-The History, Development and Conservation of Wrought Iron in Lincolnshire; the Significance of Minor Architectural Details.

How You Study

Study at MPhil/PhD level takes the form of supervised individual research. You are expected to work on one topic of your choice for the duration of the study period. On a regular basis, you are expected to produce appropriate written work, submit it to your supervisors, then meet with your supervisors to receive feedback on your submission and agree the next stage of work.

Due to the nature of postgraduate research programmes, the vast majority of your time will be spent in independent study and research. You will have meetings with your academic supervisor, however the regularity of these will vary depending on your own individual requirements, subject area, staff availability and the stage of your programme.

How You Are Assessed

The assessment at PhD level takes the form of an approximately 80,000 word thesis.

A PhD is awarded based on the quality of your thesis and your ability in an oral examination (viva voce) to present and successfully defend your chosen research topic to a group of academics. You are also expected to demonstrate how your research findings have contributed to knowledge or developed existing theory or understanding.

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This intensive one-year conversion course aims to enable graduates from a non-conservation background to advance their knowledge and skills in preparation for further study or a career in the heritage sector. Read more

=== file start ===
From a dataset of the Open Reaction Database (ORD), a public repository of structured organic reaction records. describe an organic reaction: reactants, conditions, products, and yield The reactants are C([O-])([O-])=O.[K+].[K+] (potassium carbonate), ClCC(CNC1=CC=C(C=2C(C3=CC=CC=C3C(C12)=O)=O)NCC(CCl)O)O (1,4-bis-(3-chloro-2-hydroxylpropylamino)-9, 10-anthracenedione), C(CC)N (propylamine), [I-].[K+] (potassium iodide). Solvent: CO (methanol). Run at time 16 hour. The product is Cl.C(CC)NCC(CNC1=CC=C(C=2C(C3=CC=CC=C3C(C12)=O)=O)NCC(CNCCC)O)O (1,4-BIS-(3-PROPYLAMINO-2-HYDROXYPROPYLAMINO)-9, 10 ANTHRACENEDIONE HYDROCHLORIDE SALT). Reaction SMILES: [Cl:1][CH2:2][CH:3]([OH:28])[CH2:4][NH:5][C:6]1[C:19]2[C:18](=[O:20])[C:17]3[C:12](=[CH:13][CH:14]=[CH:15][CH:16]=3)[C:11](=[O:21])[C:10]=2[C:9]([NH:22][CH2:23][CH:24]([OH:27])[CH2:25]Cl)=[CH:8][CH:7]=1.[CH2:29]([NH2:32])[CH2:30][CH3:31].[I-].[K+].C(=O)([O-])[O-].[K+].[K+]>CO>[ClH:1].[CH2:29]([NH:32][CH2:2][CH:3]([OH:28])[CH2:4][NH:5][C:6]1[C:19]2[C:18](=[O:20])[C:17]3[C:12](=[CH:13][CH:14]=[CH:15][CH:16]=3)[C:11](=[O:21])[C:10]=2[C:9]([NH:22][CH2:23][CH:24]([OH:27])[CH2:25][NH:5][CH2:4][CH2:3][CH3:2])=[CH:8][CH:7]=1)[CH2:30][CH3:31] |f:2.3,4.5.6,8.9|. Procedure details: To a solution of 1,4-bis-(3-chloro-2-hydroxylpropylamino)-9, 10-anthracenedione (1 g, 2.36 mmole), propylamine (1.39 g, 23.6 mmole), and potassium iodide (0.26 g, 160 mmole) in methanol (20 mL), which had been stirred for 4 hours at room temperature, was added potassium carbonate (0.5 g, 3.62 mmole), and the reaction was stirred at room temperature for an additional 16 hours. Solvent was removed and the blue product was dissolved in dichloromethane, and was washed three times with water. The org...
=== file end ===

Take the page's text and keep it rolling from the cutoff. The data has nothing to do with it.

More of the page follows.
This intensive one-year conversion course aims to enable graduates from a non-conservation background to advance their knowledge and skills in preparation for further study or a career in the heritage sector.

You have the opportunity to learn from practitioners with extensive experience and can benefit from our team’s strong links with museums, professional bodies and heritage agencies.

During this course, you will be expected to produce your own portfolios of specialist drawings and photographs, and have the chance to develop technical skills for the treatment of historic objects. You will be encouraged to take advantage of opportunities to become involved in live projects.

How You Study

You will have access to a wide variety of historic materials and will have the chance to focus on their remedial treatment and preventive conservation.

The composition and delivery for the course breaks down differently for each module and may include lectures, seminars, workshops, independent study, practicals, research and one-to-one learning.

Weekly contact hours on this programme may vary depending on the individual modules and the stage of study. Postgraduate level study involves a significant proportion of independent study, exploring the material covered in lectures and seminars. As a general guide, for every hour in class students are expected to spend at least two - three hours in independent study. For more detailed information please contact the programme leader.

How You Are Assessed

The University of Lincoln's policy on assessment feedback aims to ensure that academics will return in-course assessments to you promptly – usually within 15 working days after the submission date.